Finding the Groove Again

“Write every day” is a common mantra you’ll hear from writers. Writing every day will give you practice. If you’re honest as you evaluate your writing and work with people who will give you honest feedback, you’ll grow as a writer. Writing every day keeps you in the groove. The more you do it, the easier writing becomes. However, I understand quite well how life can throw challenges to this ideal in a person’s path.

This past year is a case in point. It’s actually been rather busy on several writing-related fronts. I edited the novels Hybrid and Hybrid: Forced Vengeance for Greg Ballan. I edited the short story collection The Way-Out Wild West by Lyn McConchie. I completed re-editing my novel Heirs of the New Earth and brought out new editions of my first three Clockwork Legion novels. The fourth one is in process now. I’ve also been working on a project I can’t discuss yet. Of course, I’ve been doing all this while operating telescopes at Kitt Peak National Observatory. What I haven’t done as much as I’d like is write new fiction.

This is not to say that I’ve eschewed writing altogether during this period. I’ve kept this blog going. Typically that means composing a roughly 500-word post twice a week. That has helped a great deal because it helps me think about topics and gives me practice composing articles. I’ve also written and revised scenes as part of my editorial work and the secret project I alluded to. Even if you can’t write every day, I highly recommend making some time to write each week, even if it doesn’t contribute to a project. Even journaling can help.

Daniel, the Vampire Astronomer – illustration by Chaz Kemp

I think the hardest part for me getting back into the writing groove is that I find it far too easy to be distracted by tasks such as work around the house and yard, emails, and even books to read. The first thing I did to get back into the groove was decide what story I wanted to write. In effect, this story is something of a warm-up for the vampire novel I outlined. What’s more, I have some markets in mind for the new story. Without giving too much away, I’d realized that the vampire Daniel in Vampires of the Scarlet Order was very much defined by being a vampire and an astronomer for over a century. I wanted to know more about who he was before he became either a vampire or an astronomer. Once I defined the idea, I spent some time doing some research into schools he might have attended and what was going on in the world at the time of the story, which I planned to set in 1899, and how those events might impact his life. I then went for a walk. I find walks provide a great opportunity to clear my head and I am often able to put my research together with my character and come up with a story.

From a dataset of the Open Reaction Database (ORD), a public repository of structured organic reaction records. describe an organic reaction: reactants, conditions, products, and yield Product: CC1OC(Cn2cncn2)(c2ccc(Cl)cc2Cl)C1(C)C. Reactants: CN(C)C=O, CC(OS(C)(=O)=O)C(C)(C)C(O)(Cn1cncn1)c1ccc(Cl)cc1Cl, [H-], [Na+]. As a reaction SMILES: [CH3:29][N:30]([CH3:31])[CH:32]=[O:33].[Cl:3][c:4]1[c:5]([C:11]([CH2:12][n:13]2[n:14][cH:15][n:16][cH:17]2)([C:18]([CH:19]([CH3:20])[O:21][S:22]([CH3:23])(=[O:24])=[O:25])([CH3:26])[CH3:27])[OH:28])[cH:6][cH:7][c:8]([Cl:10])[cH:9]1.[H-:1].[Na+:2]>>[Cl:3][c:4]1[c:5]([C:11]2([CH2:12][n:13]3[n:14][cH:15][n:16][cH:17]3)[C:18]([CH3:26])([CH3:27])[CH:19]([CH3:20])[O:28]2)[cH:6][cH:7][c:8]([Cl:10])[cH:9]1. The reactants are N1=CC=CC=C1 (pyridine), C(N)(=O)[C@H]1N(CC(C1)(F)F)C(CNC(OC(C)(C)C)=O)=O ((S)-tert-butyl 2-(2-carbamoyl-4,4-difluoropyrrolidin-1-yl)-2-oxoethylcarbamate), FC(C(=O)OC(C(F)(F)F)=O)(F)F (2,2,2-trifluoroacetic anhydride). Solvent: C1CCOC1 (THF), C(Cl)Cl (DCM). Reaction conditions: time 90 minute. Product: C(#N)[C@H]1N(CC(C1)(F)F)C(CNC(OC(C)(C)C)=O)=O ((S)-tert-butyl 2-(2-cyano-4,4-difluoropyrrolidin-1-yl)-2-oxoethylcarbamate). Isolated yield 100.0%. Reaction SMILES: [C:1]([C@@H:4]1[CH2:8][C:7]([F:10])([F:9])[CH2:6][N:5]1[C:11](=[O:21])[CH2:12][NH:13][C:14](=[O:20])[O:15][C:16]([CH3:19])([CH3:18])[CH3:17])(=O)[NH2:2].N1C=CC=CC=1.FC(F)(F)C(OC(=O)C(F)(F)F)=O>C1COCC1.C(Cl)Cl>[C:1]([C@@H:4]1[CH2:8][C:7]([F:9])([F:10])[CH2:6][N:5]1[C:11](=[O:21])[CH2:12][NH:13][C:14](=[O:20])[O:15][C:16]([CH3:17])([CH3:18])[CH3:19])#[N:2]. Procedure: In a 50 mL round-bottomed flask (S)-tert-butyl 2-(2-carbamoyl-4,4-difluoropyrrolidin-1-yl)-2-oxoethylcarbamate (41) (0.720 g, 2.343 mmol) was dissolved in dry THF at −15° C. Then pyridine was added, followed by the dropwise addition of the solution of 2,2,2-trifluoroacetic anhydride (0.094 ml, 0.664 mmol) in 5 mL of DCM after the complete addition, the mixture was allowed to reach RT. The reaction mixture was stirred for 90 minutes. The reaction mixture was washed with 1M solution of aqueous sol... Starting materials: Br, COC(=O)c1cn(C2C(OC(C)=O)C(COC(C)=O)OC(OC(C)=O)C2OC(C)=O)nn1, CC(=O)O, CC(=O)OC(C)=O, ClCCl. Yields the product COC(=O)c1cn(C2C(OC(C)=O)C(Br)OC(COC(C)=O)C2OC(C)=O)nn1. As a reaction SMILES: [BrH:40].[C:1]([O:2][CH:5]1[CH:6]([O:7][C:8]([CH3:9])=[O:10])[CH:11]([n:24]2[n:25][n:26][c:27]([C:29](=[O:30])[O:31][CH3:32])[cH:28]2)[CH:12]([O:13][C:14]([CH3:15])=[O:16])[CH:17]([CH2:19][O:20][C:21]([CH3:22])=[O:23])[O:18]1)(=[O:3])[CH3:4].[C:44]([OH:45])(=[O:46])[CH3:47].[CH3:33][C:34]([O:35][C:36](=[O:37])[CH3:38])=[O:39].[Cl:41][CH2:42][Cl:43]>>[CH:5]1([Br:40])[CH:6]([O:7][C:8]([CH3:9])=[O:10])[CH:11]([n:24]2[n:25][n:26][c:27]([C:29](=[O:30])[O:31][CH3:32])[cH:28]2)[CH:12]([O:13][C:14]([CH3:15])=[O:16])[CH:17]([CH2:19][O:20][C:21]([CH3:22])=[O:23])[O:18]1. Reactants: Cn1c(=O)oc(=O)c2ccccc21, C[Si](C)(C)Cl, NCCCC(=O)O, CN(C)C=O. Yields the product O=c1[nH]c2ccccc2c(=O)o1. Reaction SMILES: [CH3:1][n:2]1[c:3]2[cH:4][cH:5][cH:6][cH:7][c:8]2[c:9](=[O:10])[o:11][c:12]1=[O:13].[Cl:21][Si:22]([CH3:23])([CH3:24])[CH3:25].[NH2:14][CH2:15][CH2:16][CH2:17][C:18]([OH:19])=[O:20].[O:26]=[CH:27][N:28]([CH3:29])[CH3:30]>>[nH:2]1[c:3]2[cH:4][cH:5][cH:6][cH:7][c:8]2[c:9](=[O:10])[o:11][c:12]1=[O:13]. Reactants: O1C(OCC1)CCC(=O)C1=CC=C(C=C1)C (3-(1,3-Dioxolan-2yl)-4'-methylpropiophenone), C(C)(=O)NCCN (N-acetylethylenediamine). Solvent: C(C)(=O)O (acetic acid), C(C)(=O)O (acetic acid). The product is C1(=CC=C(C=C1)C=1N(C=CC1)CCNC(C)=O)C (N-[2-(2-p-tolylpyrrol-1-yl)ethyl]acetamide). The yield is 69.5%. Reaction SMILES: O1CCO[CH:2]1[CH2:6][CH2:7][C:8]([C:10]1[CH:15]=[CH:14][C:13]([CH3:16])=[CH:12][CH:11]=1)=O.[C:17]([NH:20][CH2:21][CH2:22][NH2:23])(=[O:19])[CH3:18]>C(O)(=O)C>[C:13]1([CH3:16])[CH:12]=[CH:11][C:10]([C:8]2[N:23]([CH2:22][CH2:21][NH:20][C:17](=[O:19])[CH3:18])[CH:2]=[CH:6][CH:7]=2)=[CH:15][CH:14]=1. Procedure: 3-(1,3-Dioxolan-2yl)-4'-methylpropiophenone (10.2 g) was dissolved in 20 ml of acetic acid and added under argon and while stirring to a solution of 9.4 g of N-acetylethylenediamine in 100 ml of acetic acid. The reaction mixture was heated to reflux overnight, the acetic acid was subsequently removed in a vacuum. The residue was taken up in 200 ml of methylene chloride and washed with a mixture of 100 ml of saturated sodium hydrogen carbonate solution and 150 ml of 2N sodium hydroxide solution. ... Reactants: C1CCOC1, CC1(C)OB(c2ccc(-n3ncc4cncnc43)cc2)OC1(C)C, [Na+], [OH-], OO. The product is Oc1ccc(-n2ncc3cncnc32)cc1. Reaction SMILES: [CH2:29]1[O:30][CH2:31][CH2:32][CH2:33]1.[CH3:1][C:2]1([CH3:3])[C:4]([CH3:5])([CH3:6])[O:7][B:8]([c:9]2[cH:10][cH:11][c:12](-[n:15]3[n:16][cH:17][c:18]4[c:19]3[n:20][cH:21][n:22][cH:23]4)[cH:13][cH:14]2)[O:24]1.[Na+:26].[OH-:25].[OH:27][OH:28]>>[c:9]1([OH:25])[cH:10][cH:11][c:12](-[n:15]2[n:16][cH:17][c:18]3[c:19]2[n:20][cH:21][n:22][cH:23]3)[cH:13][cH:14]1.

Once I returned from the walk, I gave myself permission to tune out the world. I turned off my email, turned off my phone’s sound, logged out of Facebook messenger, closed the door to my writing office and told myself I would stay in place until I wrote 500 words. I did that within half an hour but once the story started flowing, I wanted to write more. I got a drink (hydration is important!) and went back to work. Next thing I knew, I had almost 3000 words. The whole process felt a lot like riding a bicycle. Now, I’m in the process of editing and revising the story. Overall, I’m feeling pretty good about it and I hope I’ll have some news about it soon.

So, the keys for me were that even though I had taken a brief hiatus from writing new fiction, I had not given up writing altogether. I had kept a routine. I also had kept a reading routine, which kept my imagination stimulated. When I chose to sit down and write some new fiction, I started with a character I wanted to know, which propelled me through the writing and I gave myself permission to spend uninterrupted time with that character so they could speak to me. If you take a break from writing, you may find a whole different process will help you get into the groove, but maybe some of these experiences will help.